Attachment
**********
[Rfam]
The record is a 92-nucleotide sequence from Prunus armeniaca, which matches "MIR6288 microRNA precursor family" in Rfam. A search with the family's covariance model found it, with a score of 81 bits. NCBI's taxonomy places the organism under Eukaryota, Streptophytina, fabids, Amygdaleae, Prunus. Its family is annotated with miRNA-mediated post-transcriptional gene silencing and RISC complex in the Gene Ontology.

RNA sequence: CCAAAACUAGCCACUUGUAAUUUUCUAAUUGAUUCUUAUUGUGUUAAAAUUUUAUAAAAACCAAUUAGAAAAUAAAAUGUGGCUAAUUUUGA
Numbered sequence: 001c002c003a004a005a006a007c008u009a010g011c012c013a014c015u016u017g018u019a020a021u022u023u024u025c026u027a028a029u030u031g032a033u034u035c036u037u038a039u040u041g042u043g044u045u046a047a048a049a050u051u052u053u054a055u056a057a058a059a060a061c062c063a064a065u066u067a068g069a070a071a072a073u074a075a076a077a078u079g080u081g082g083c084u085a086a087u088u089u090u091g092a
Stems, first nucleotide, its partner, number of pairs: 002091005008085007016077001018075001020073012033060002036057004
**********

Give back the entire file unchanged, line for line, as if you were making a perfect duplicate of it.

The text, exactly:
[Rfam]
The record is a 92-nucleotide sequence from Prunus armeniaca, which matches "MIR6288 microRNA precursor family" in Rfam. A search with the family's covariance model found it, with a score of 81 bits. NCBI's taxonomy places the organism under Eukaryota, Streptophytina, fabids, Amygdaleae, Prunus. Its family is annotated with miRNA-mediated post-transcriptional gene silencing and RISC complex in the Gene Ontology.

RNA sequence: CCAAAACUAGCCACUUGUAAUUUUCUAAUUGAUUCUUAUUGUGUUAAAAUUUUAUAAAAACCAAUUAGAAAAUAAAAUGUGGCUAAUUUUGA
Numbered sequence: 001c002c003a004a005a006a007c008u009a010g011c012c013a014c015u016u017g018u019a020a021u022u023u024u025c026u027a028a029u030u031g032a033u034u035c036u037u038a039u040u041g042u043g044u045u046a047a048a049a050u051u052u053u054a055u056a057a058a059a060a061c062c063a064a065u066u067a068g069a070a071a072a073u074a075a076a077a078u079g080u081g082g083c084u085a086a087u088u089u090u091g092a
Stems, first nucleotide, its partner, number of pairs: 002091005008085007016077001018075001020073012033060002036057004